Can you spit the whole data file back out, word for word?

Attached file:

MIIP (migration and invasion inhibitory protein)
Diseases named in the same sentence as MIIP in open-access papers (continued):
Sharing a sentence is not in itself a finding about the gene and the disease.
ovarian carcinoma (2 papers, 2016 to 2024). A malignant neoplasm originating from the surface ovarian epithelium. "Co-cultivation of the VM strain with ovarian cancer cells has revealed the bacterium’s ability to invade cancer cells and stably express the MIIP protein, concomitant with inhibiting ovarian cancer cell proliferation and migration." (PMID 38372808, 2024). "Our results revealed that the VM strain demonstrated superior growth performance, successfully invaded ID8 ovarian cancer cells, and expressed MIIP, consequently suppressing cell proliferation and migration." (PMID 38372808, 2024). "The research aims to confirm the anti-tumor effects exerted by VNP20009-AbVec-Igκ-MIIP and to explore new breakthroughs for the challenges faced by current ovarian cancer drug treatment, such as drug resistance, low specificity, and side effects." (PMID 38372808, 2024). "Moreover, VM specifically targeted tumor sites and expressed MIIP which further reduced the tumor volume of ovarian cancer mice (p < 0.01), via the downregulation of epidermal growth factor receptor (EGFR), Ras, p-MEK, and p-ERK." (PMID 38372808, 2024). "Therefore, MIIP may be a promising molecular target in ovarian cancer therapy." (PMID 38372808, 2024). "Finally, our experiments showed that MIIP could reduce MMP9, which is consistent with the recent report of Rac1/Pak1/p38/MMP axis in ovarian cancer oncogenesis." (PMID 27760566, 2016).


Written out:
MIIP (migration and invasion inhibitory protein)
Diseases named in the same sentence as MIIP in open-access papers (continued):
Sharing a sentence is not in itself a finding about the gene and the disease.
ovarian carcinoma (2 papers, 2016 to 2024). A malignant neoplasm originating from the surface ovarian epithelium. "Co-cultivation of the VM strain with ovarian cancer cells has revealed the bacterium’s ability to invade cancer cells and stably express the MIIP protein, concomitant with inhibiting ovarian cancer cell proliferation and migration." (PMID 38372808, 2024). "Our results revealed that the VM strain demonstrated superior growth performance, successfully invaded ID8 ovarian cancer cells, and expressed MIIP, consequently suppressing cell proliferation and migration." (PMID 38372808, 2024). "The research aims to confirm the anti-tumor effects exerted by VNP20009-AbVec-Igκ-MIIP and to explore new breakthroughs for the challenges faced by current ovarian cancer drug treatment, such as drug resistance, low specificity, and side effects." (PMID 38372808, 2024). "Moreover, VM specifically targeted tumor sites and expressed MIIP which further reduced the tumor volume of ovarian cancer mice (p < 0.01), via the downregulation of epidermal growth factor receptor (EGFR), Ras, p-MEK, and p-ERK." (PMID 38372808, 2024). "Therefore, MIIP may be a promising molecular target in ovarian cancer therapy." (PMID 38372808, 2024). "Finally, our experiments showed that MIIP could reduce MMP9, which is consistent with the recent report of Rac1/Pak1/p38/MMP axis in ovarian cancer oncogenesis." (PMID 27760566, 2016).